“One of his mottos and values for our company is 'radical transparency,'” she adds. “So when I sit down with Parker and have a little bit of a complaint, he listens, he asks good questions, and sometimes we banter back and forth about how we should move forward, but he doesn't discount what I say, and he takes into account that I have been in the industry for decades and have been doing this for a long time, I might have a perspective he hasn't thought of.

“He's real,” she concludes.

Of course, the expansion Zenefits has undergone over the past months hasn't been without growing pains. Last year, the Utah Insurance Department told the company it needed to charge a “fair market value” for its cloud-based HR software – and it was obvious the entity objected because Zenefits poses a significant threat to traditional Utah benefits brokerages. The Utah Insurance Department deemed the free access to the software a “rebate,” arguing that offering the software for free to employers was essentially an attempt to sweeten any benefits deals made with them.

However, because there's no requirement to sign up for insurance in order to use the third-party software, in February, the Utah House and Labor Committee voted in favor of a bill that would clarify the “anti-rebate” issue and allow Zenefits to operate in the state.

“I think those kinds of regulatory problems are mostly blips,” Conrad says. “We understand the anti-rebating laws in every state and are extremely careful to make sure Zenefits is in compliance with them 100 percent.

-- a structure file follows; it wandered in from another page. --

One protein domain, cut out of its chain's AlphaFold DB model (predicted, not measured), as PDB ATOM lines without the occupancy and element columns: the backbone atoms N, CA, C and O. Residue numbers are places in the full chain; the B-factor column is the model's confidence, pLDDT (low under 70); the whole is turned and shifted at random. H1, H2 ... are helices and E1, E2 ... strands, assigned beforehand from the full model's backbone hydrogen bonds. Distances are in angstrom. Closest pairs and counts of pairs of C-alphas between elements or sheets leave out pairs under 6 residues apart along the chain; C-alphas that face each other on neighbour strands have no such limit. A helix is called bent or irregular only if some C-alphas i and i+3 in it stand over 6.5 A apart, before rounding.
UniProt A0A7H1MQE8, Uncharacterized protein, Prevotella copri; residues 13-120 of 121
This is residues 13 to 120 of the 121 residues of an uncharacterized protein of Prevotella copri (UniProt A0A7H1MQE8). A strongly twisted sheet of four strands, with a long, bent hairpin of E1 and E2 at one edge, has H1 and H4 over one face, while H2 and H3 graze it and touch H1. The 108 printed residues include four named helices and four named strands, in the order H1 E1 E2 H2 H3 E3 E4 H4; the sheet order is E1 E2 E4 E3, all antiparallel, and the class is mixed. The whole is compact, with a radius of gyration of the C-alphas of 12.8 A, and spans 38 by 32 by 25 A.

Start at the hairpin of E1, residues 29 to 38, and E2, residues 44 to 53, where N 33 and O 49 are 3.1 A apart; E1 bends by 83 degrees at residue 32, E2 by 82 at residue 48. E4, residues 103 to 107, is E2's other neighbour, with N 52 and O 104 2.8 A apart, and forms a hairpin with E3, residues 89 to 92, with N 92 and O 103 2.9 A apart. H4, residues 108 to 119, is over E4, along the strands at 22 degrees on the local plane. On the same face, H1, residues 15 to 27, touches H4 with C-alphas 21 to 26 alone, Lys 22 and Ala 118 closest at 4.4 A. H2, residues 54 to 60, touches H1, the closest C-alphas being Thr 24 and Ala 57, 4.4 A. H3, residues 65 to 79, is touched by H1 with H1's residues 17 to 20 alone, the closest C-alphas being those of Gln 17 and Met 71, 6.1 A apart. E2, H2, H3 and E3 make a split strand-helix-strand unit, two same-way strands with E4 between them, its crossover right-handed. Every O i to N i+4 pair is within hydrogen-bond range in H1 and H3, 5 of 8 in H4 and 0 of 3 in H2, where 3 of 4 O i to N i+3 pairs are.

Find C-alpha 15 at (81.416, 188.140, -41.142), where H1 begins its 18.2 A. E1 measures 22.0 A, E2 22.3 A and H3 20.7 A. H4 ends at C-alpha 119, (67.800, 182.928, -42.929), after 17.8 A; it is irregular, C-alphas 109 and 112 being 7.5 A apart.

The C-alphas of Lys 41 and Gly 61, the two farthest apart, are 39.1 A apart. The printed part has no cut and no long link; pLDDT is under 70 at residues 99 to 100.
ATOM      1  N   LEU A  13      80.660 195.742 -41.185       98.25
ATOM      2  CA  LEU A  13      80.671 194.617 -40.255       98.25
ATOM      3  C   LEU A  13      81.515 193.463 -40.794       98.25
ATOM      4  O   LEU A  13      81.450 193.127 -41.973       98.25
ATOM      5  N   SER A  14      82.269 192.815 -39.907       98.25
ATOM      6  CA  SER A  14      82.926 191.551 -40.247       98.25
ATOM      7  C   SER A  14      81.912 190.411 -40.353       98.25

“When this happens, it's not really at its heart a legal issue – it's really a political issue,” he continues. “Brokers have gotten together and are seeking to protect themselves from competition using the state regulatory framework. The anti-rebating laws are an excuse – it's not really what's going on.

“I have a lot of confidence that we're going to prevail on any anti-rebating issues if they happen anywhere else – but it also makes me kind of angry, to be honest,” Conrad adds. “I look at it as: I'm playing by the rules and building something that's much better for businesses. I understand that it's really hard when folks lose business. I don't like losing customers myself. But seeking that kind of regulatory relief is not the ethical way to play the game. People are putting on their black hats and crossing over to the dark side when they take those steps.”

And although Conrad doesn't quite subscribe to the “no such thing as bad press” adage, he does note that anti-rebating suits like the one in Utah can backfire on brokers.

“There's been a lot of press in Utah about how Zenefits is getting banned in the state because it's such a great service that local brokers can't compete with it,” he points out. “What happens is, local companies read about us and want to check Zenefits out. These efforts end up backfiring because they educate the population of businesses about what we do and how great our service is.”

Other issues he's faced, though, have been the kind of problems a growing business has in only the best of circumstances.

“It's really hard to build a company – and really hard to build a company at the scale at which we're doing it – with as little time as we have to do it,” Conrad says. “I expect that we'll have more than 2,000 employees by the end of the year. That growth and headcount is matching a growth in demand and a growth in revenue, but it's hard to scale the business out that quickly. And a lot of companies say that kind of growth is hard to do well, but most of the time, that kind of growth is happening over several years instead of in one year.”

And Conrad also notes there've been many, many moments that keep him moving forward with the startup.